‘Big A, little a, bouncing b….the system might have got you, but it won’t get me!’ is the inspirational opening line from Crass’s ‘Big A, Little A’. The sneering delivery from Steve Ignorant emerging from a playground ‘alphabet learning’ chant, breaking out from the conformity and programmed flavour of the nursery rhyme singing is to behold. The message is short and simple – we need to distrust the given order and not defer to such traditions and power-holders.
The Punk Sociologist will challenge authority. This isn’t a call to arms to engage in classroom disruption and such disorder, it is about challenging the authority of given ideas. Too often we find students in a rut (and yes they’ve gotta get out of it) and over-rely on the sociology textbook. No disrespect to any authors, but one publishing house a number of years ago even marketed their leading text as ‘The Blue Bible’. This is a great text by the way and a leading light in bringing sociological discourse to students for decades – without works like this, our job would be much more difficult. However, many students have depended upon these too much..to the point where they imprison their thinking in an ‘iron cage’, losing their humanity and creativity in some kind of academic regime. Weber knew the score here! The written word is not all…and we are not high priests, whose authority should go unchallenged.
This is the point. The authority of the textbook and the collusion of the awarding bodies and the teaching fraternity is some kind of unholy trinity. I am not aiming to undermine ‘the system’ here – merely the problem of students wanting to be spoonfed and us having developed recipe cards and cures to take them to a state of predictability. In some cases, it’s almost like learning song lyrics with an intro, verse,chorus structure….but where is the free styling..the innovation…the variation of the middle 8th? That’s what we need to be thinking about…that bloody middle 8th that gives flavour and individuality to structure. You know what I am talking about…how soul-destroying is it when you are marking the 25th script and its the same paragraph on Albert Cohen with the same two criticisms in the last sentence! We all do it…and it can yield much success…but the students who are less conformist..being aware of traditions, but being able to step to the side and throwing an intellectual molatov cocktail into the mix, give us something more.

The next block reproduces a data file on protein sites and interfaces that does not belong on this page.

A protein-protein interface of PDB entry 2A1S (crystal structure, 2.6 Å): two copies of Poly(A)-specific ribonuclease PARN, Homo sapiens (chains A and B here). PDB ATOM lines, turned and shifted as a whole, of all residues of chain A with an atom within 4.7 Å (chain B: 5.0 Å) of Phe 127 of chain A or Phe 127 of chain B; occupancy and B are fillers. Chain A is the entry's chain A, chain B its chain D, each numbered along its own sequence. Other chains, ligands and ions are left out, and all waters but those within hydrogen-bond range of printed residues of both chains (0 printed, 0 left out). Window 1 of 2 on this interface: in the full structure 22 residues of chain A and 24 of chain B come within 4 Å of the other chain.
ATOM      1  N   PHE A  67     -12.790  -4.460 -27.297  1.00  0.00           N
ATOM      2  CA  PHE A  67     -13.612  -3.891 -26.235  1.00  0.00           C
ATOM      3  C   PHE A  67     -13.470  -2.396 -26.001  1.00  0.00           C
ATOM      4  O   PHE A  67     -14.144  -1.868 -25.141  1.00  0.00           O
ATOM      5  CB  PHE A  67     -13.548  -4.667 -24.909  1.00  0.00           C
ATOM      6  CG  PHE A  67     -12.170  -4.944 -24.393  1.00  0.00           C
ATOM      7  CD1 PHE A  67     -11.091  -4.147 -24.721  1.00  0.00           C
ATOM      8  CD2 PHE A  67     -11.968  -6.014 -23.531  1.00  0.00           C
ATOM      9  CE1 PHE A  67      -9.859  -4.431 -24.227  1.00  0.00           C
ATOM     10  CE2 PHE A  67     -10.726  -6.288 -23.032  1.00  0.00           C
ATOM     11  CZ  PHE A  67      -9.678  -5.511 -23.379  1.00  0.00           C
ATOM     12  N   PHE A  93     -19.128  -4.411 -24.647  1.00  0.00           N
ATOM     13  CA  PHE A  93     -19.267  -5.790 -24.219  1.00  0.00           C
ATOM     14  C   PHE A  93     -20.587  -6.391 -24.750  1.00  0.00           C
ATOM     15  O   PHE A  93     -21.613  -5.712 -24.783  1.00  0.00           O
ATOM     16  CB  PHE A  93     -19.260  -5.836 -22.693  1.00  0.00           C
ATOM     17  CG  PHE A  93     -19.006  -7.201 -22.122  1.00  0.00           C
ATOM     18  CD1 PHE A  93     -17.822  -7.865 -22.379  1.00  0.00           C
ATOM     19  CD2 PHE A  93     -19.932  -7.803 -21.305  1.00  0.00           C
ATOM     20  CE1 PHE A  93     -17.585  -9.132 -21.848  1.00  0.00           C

Sociology reached a point in the seventies, where Berger (I think) described sociology as having a ‘war of religions’. It had become a place where sociology seemed to have separated into two warring camps where dogma and ideology dictated thinking. This is one of the reasons why ‘neo’ perspectives and ‘realist’ approaches have an appeal…a kind of grounded theory with elements of eclecticism. I fondly remember my first lecture at Leicester Uni back in 1986, and if I recall, it was ‘Understanding Societies’ with Nick Jewson. In introducing sociology, he gave us a stark reminder of how the A level game worked when he took a copy of the key text of the day, raising it like a manic street preacher with a holy tome. He punched the sky, and then dropping this scripture he warned us that our discipline is not as clear cut as we are led to believe..that the debates are simplified to make it do-able at that level…that sociology is full of grey areas and it’s more than ‘Marxism good…Functionalism bad!’. And he was absolutely right – eclecticism and challenging authority is needed…is vital…is liberating.
So where does this take us with our punk sociologists. We need to find ways to encourage that individuality and confidence to challenge. We need students to resist the lazy path of ‘cut and paste’ writing and an attitude where they turn up each lesson like some Oliveresque urchin pleading, ‘Sir! Can I have some more?’. Nothing wrong with a bit of eager, but this needs to be fused with creativity and independence. Our role is to scaffold and give them a workable structure, but we need to plan for some freeplay too and make this more and more the case over the duration of a course. Flipped learning has a role to play here, along with employing solo taxonomy in This is exactly where we need to be – ‘ a sociological imagination’ where students appreciate tradition, but do not defer to it…where they can employ structure, but able to freestyle…where they take on board our guidance, but DO IT for themselves also. Ultimately, when we get this right, students are syntheising, applying creatively and evaluating….which dare I say it, traps higher marks. It’s a win-win!
Structure versus agency? Don’t get me started on that one!.
All the best,